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. Last Updated: 07/27/2016

Broadcasting the Perils of Smoking

Everyone has a story about cigarettes in Russia: the government meetings so clouded in smoke it was difficult to breathe, the riots over tobacco shortages in the former Soviet Union, and even the Aeroflot stewardess who directed an anxious passenger to smoke in the bathroom.

In a country that gives its seal of approval to lighting up and has become a prime target for Western cigarette makers, getting Russians to kick the habit is almost unthinkable. But beginning next month, Russians will get to watch advertisements on Russian television explaining why children should not start smoking.

The Russian-language spots were created and sponsored by Andrew Tobias, an American writer who wrote the text for "Kids Say 'Don't Smoke'", which currently is being translated into Russian by the American Cancer Society for distribution here.

"I am ashamed of how U. S. tobacco companies are dumping here", said Tobias, to explain why he was willing to personally finance the money needed for this project. "It's ironic. Once you become addicted you become a slave to tobacco. This is not freedom. This is my way of saying what America is doing is wrong".

The statistics concerning smoking in Russia are grim. About 50 million Russians smoke, making one out of every third person here addicted to nicotine, said Nikolai Trapeznikov, general director for the Russian Academy of Medical Science's Cancer Research Institute.

Tobacco is nearly the leading cause of cancer here, second only to diet, and accounting for 30 percent of all cancer cases, Trapeznikov said. Lung cancer is the single biggest cancer killer among Russian men.

"It is a big problem", Trapeznikov explained. "It is difficult to talk to people who have been smoking for 10 to 15 years. The most successful way to decrease the amount of smokers here is to provide propaganda for children. It is easier to prevent people from smoking than to get them to stop".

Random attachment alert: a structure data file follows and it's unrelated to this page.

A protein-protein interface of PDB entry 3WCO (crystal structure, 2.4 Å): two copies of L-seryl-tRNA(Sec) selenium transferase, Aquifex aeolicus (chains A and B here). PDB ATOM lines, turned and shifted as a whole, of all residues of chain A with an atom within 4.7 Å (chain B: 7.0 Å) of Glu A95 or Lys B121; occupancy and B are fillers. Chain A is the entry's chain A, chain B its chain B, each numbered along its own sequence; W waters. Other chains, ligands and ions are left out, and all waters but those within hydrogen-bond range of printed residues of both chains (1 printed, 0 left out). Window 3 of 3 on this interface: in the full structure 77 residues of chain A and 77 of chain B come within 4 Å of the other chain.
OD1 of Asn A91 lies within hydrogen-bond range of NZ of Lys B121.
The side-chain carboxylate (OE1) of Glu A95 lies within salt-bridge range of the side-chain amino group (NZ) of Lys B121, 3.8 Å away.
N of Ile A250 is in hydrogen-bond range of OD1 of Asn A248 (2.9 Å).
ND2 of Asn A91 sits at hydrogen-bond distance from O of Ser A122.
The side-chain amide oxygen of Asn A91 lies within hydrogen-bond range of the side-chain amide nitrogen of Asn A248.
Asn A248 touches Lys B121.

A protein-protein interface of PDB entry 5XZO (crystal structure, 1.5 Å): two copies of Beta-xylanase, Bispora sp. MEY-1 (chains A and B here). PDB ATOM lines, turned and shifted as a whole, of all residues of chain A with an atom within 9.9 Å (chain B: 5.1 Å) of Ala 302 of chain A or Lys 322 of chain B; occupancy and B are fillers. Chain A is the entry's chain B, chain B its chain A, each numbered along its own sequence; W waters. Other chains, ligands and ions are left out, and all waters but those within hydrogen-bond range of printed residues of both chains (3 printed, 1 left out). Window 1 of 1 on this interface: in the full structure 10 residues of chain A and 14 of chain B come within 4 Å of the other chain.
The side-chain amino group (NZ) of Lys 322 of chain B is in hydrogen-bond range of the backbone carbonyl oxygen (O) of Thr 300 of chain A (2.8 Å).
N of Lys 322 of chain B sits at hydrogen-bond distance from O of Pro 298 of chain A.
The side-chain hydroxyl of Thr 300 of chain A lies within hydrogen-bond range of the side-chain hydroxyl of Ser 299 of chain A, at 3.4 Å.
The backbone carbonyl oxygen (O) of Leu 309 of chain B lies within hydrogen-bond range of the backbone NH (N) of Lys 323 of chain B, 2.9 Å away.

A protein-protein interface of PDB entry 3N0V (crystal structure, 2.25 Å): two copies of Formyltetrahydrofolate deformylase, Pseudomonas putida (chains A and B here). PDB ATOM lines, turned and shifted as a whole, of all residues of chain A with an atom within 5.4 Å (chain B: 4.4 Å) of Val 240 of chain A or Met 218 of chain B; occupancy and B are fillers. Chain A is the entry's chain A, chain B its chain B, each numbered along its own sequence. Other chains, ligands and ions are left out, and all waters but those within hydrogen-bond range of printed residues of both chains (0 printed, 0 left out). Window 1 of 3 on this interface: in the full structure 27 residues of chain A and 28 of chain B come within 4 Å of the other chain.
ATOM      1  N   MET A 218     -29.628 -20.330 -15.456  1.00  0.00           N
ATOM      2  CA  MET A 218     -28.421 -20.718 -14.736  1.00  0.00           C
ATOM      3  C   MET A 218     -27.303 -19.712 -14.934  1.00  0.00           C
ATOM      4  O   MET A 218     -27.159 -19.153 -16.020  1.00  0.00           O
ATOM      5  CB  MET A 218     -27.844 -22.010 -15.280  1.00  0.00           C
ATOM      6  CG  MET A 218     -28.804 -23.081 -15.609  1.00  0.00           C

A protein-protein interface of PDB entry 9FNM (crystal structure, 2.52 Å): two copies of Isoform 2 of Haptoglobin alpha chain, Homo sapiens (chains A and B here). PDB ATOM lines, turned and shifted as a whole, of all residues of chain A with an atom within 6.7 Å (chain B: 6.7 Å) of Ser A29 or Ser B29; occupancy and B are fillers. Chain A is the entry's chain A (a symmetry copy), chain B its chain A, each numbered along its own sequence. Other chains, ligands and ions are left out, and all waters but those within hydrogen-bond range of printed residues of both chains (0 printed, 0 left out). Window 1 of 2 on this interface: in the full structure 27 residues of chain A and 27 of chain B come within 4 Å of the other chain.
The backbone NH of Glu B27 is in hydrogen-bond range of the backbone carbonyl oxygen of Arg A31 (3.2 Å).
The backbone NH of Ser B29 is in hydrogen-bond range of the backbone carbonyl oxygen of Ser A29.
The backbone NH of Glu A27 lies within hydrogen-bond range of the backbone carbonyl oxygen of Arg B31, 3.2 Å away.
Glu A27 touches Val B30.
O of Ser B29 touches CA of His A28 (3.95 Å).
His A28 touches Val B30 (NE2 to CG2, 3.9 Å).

Tobias, who visited the former Soviet Union for the first time when he was 16, was interested in doing something to help the struggling nation. An anti-smoker champion in America, Tobias decided to try and do something which would sway kids away from smoking.

"This was a lot more interesting than writing a check for the United Way", Tobias said, adding that he put about $25, 000 of his own money toward the project. "To get prime air time in the U. S. would have cost at least $2. 5 million. This is an amazing window of opportunity. I don't understand why more companies don't advertise. It costs pennies now and it won't last'. '

Tobacco companies, however, do understand the power behind the media. Banned from American and some European airwaves, cigarette makers are plastering their message and logo throughout Russia. This is making anti-smoking advocates fume.

"I'm angry", Trapeznikov said. "I wish they wouldn't interfere in our lives and sell cigarettes elsewhere".

But tobacco makers are outpacing their opponents. Cigarette kiosks sprout up faster than the voice of the silent minority. The Russian Cancer Society has coordinated two annual smoke-outs, asking the country to stub out its butts for a day, with financial and moral support from its American counterpart and companies like McDonalds.

The institute fills its coffers completely from private donations. In fact, Trapeznikov points fingers at the Russian government for turning a blind-eye to foreign tobacco firm's media blitz.

"Our government gets a lot of tax revenue from sales of tobacco and alcohol", he said. "It is an easy way to get money for the budget which is why they are not fighting against it",

Trapeznikov hopes that Russia follows in America's footsteps. But he is realistic and knows that it is a long way off.

"America paid attention to information about smoking from the press and media", he said. "Our media is not so well educated. It is not a democracy yet". '

So Trapeznikov applauds when individuals like Tobias enter the picture.

"Smoking is the leading cause of preventable death", said Tobias. "Maybe this campaign will lead people in the health ministry to run their own program. For now, if 10, 000 kids -- or even 1, 000 -- don't become smokers, I've relieved them of a lifetime of economic hardship and health problems".